The cougar is one of British Columbia’s most feared and revered predators. With its large padded paws, it can slink silently through the wilderness, tracking prey from behind. The mighty muscle-bound feline has been known to leap nearly six metres straight up from standing, or 18.5 metres down from a tree, and has been clocked sprinting at a mind-boggling 72 kilometres per hour.
In The Cougar, a new book published by Douglas & McIntyre, author Paula Wild explores the history and facets of human-cougar interactions. While a person is still more likely to be killed by a bee sting or domestic dog, she points out, cougar attacks have been on the rise.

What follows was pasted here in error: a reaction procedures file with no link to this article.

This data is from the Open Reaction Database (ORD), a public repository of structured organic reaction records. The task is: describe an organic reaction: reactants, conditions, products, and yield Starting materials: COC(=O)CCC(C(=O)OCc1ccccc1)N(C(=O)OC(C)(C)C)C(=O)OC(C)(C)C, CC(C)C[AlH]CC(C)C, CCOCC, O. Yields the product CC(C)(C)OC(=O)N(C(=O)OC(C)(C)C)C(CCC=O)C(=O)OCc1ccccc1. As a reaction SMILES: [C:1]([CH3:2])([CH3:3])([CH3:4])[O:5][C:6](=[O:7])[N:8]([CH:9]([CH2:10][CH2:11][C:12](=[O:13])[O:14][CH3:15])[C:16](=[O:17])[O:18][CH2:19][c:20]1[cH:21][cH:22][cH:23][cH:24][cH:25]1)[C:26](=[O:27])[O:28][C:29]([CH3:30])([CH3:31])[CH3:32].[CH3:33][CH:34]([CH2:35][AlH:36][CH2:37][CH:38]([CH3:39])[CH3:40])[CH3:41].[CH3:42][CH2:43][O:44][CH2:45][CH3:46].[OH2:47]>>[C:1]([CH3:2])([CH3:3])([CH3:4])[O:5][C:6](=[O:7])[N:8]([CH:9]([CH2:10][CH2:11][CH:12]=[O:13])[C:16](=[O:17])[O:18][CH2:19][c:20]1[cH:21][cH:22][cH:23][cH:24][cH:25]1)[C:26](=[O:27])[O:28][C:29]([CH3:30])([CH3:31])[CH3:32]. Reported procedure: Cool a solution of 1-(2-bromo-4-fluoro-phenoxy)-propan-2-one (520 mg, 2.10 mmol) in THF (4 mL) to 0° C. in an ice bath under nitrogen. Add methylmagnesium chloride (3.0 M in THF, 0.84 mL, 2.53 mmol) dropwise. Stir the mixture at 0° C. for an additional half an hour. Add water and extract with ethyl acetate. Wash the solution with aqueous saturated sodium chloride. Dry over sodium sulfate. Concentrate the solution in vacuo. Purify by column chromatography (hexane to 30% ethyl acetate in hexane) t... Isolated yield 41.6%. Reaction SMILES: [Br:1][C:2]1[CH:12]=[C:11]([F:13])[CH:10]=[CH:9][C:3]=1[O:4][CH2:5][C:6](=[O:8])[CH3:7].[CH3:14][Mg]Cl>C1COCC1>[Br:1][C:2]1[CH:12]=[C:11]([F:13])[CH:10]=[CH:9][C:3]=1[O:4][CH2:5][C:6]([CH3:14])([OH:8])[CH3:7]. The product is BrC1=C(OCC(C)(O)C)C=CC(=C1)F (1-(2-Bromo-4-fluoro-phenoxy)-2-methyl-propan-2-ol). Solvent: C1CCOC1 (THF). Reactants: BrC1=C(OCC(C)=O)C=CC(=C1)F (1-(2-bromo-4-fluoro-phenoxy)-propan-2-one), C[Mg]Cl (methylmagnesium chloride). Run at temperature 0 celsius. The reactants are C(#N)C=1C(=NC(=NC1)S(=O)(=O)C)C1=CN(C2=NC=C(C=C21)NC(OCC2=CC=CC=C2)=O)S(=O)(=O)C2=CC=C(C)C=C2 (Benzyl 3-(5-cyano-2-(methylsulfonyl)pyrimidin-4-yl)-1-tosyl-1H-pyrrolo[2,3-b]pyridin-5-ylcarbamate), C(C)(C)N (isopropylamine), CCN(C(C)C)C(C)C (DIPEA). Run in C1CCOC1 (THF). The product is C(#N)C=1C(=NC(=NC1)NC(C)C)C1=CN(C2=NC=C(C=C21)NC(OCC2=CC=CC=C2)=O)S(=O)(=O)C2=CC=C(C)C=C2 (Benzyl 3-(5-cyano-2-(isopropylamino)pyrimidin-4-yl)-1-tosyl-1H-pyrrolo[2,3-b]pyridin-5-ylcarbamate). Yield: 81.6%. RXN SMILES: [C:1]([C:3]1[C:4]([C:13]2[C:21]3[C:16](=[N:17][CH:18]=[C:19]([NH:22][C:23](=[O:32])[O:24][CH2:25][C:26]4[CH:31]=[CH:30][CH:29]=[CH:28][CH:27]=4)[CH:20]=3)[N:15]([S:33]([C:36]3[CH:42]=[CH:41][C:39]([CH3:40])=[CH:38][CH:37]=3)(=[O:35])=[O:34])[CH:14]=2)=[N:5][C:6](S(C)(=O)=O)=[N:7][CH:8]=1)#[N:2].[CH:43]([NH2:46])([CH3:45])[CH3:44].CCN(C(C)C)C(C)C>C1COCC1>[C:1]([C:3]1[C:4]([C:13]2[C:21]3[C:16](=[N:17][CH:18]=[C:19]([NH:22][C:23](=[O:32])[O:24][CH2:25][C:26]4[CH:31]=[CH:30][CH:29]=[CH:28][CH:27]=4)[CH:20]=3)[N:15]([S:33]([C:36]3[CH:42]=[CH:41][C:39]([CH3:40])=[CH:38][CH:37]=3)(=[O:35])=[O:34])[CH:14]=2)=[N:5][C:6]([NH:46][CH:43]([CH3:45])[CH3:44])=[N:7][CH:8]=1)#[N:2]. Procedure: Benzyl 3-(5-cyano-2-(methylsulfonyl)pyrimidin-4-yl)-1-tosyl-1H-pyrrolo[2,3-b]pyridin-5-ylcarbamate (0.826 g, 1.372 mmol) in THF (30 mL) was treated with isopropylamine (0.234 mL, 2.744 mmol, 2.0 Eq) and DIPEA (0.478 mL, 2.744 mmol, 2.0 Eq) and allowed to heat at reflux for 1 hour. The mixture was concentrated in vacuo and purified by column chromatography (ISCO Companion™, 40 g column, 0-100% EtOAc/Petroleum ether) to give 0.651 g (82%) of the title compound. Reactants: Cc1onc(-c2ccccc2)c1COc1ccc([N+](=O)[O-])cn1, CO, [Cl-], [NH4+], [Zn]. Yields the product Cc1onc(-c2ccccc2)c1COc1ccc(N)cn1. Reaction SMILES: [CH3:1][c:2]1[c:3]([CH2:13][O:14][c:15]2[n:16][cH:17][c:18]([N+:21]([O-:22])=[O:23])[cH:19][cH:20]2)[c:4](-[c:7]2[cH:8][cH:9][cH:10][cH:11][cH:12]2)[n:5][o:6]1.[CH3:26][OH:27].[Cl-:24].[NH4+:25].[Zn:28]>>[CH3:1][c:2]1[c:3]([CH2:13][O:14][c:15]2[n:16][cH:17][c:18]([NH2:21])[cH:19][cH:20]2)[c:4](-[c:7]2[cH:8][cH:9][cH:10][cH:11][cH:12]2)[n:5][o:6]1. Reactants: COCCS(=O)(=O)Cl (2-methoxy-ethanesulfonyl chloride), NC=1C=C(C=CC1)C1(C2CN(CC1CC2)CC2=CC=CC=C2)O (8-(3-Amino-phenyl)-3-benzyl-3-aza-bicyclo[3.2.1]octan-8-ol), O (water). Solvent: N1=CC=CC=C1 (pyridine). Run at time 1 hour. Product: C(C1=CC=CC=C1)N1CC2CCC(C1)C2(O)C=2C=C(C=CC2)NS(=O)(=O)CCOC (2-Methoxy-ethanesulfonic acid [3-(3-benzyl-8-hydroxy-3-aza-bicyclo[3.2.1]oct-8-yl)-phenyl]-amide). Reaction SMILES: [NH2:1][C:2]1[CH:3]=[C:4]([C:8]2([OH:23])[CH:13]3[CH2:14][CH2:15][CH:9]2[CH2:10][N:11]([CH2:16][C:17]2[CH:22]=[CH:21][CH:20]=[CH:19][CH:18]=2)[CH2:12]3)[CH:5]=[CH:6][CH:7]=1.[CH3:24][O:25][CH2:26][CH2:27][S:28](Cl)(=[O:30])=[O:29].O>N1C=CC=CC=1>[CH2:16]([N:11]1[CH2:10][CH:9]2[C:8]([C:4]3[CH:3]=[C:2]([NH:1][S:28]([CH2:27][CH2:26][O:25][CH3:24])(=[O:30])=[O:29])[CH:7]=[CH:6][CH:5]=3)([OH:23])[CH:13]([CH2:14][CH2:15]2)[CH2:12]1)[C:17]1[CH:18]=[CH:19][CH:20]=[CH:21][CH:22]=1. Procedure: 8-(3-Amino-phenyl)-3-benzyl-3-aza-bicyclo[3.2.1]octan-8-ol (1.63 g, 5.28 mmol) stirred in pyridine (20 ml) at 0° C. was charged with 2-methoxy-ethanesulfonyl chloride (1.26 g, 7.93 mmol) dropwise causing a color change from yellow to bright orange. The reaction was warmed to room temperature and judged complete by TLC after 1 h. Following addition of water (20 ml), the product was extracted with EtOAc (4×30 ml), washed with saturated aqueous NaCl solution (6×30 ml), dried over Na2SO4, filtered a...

Vancouver Island’s cougar population is particularly intimidating. “In the last two hundred years, 89 of the 252 documented cougar attacks on humans have occurred in British Columbia. And 50 of those took place on Vancouver Island.” The Island, Wild says, has the highest density of cougars in Canada and the U.S.
But don’t lock your doors and burn your hiking boots yet; there are precautions you can take while out in cougar country. Start by reviewing this Cougar Safety Checklist, reproduced compliments of Douglas & McIntyre.
The B.C.’s Conservation Officer Service is an additional source of information on cougar safety. And for “10 reasons to be amazed by British Columbia’s most powerful cat” see “The elusive cougar” in the Winter 2010 issue of British Columbia Magazine.